The robot-assisted system for transforaminal PELS mainly consists of three systems: preoperative planning system, navigation system, and foraminoplasty system. Figure 1 shows the processes of development and operation of this system.
Preoperative planning system
The surgeon inputs the patient’s preoperative Computed tomography (CT) and Magnetic resonance imaging (MRI) data into the preoperative planning system, and then this system constructs fusion images using the multimodal image fusion technique. The fusion images including the vertebra, intervertebral disc, nerves, blood vessels, ligamentum flavum, spinal cord, and spinal dura can be displayed on a 2D displayer or 3D using Microsoft HoloLens head-mounted hybrid reality display technology. In this system, the surgeon can clearly observe the anatomical structures of the surgical segment and surrounding tissues preoperatively and intraoperatively. In the preoperative planning system, the working channel planning is reasonably carried out for the navigation system using the mouse or keyboard device to make sure the landing point is close to the target and complications are prevented. In addition, the surgeon can mark the range of foraminoplasty for the foraminoplasty system. Our team has made some progress on multimodal image fusion of CT and MRI which is the key for the success of this system.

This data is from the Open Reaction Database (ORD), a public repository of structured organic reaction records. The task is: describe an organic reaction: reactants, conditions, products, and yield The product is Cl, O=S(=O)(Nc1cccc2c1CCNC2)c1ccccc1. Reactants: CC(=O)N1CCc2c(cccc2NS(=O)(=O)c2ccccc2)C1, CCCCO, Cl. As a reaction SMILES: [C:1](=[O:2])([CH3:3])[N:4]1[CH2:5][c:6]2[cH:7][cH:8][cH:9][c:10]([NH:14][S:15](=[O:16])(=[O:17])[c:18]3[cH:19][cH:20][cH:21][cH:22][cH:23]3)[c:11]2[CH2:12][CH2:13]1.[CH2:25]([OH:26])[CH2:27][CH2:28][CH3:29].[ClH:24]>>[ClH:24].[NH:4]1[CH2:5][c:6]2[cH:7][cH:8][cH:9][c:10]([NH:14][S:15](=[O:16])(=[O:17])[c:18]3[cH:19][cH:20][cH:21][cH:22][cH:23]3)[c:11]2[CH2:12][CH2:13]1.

Our team has carried out lots of research on robot navigation and proposed novel “eye‑in‑body” integrated surgery robotic system . The prototype system (Fig. 2a) has been built using a robot arm (VS060A3, Denso Co. Ltd., Japan), a motion tracking system with two cameras (BFLY-U3-28S4C, FLIR Integrated Imaging Solutions, Inc, Canada), a stepper motor (42BYGH47-1684B-ZK6, Liko Inc, China), and two position sensors (EE-SX672WR, Omron Co. Ltd, Japan). Eachcamera has a resolution of 1928 × 1448 and lens focal length of 8 mm. Connecting parts are manufactured by 3D printing. The robot controller software is built using Qt, OpenCV, Eigen, and other software packages. The relationship of the tracking system field of view and robot working range is shown in Fig. 2b. This prototype system was mainly designed for the navigation of pedicle screw implantation. This prototype system can perform stereotactic surgery without the intraoperative hand-eye calibration and manual registration, and can achieve an acceptable position and orientation accuracy while tolerating the errors in the hand-eye coordinate transformation error and the robot kinematics model error.